Observations on life

The REALLY unique Millennials 🤔

 From the Pew Research Center 
Every generation thinks it’s smarter (somebody is wrong), but what happened to Work Ethic, Values/Morals and Respectful?  They have been replaced by music, tolerance and clothes … and apparently Bernie Sanders. 🙄

Good thing there are still some of the Boomer and Silent (that’s me) generations left to carry the load … for now. 

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Categories: Observations on life

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  1. By the way, in terms of bringing back the draft, I would draft Cruz and our current Attorney General to serve in the Department of Justice, my son, an engineer, to serve in the Army Corps of Engineers, my wife, a teacher, to serve as a teacher, etc. I would leverage American’s investment in skill development, learning, etc. – by selecting the best and the brightest to serve for dirt wages.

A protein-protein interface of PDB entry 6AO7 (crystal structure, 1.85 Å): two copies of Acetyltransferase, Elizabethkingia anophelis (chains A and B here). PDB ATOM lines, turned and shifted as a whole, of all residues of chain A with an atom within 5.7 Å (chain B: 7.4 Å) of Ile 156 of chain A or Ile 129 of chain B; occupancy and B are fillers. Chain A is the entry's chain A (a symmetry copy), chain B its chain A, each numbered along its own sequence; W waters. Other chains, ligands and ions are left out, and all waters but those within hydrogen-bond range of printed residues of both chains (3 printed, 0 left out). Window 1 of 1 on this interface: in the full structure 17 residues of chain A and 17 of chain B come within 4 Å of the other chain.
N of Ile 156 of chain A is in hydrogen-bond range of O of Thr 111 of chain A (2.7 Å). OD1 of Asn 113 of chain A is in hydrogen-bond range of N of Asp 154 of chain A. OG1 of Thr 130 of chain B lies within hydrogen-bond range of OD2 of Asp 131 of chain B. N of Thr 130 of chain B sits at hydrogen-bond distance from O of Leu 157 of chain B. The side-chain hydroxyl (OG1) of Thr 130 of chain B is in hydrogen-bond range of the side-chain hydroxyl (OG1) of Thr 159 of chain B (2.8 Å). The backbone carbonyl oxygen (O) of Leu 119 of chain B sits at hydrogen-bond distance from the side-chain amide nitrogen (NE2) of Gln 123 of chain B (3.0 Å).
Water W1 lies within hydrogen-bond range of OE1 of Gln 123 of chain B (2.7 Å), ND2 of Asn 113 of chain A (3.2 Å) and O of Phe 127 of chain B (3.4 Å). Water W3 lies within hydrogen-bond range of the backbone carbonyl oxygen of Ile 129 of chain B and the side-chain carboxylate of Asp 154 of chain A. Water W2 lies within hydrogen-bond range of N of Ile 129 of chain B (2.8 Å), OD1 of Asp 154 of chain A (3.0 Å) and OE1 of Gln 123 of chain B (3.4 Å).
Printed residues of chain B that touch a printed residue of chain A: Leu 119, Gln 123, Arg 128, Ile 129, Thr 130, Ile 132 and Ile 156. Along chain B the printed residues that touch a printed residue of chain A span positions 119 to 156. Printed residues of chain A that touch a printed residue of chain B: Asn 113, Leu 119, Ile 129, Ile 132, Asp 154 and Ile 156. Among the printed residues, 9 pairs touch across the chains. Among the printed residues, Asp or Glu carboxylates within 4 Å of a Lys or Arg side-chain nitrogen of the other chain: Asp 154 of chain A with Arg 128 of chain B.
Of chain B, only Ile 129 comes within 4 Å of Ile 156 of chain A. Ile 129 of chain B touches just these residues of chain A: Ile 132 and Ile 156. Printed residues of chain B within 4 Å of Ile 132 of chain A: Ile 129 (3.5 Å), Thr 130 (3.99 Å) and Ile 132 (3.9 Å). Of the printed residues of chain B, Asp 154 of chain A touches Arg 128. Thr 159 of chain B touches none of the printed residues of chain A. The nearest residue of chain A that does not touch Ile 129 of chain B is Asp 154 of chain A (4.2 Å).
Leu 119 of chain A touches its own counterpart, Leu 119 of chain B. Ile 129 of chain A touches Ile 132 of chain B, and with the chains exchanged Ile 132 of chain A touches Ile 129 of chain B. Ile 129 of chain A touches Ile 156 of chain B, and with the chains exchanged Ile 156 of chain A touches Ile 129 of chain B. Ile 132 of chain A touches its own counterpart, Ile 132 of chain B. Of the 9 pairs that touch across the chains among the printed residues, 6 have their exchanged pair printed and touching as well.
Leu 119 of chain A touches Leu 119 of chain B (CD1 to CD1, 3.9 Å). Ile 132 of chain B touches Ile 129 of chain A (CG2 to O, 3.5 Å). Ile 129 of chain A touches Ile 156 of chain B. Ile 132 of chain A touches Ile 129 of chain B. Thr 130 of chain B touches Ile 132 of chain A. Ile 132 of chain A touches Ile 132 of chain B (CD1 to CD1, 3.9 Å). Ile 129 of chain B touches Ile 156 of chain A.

This form of a “draft” would cut the cost of the federal government by 90 percent while maintaining defense and those items that are essential, and identified in the constitution. That happens in three ways:
    (1) First, there would be very little training cost, people could perform at a very high level on the 1st day on the job,
    (2) Second, wages would be minimal, and
    (3) Third, there is a ready supply of highly skilled people … most of whom would not be in favor of spending two years of their life at wage levels below the poverty level …so, importantly this third item ensures that the federal government will be no larger than it needs to be.

    Watch the 10th Amendment come back to life, like Lazarus.

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    • I think there should be some form of public service required of everyone upon graduation from high school. Does not have to be military, but something. We have a generation and more that does nothing but take what they are “entitled to.”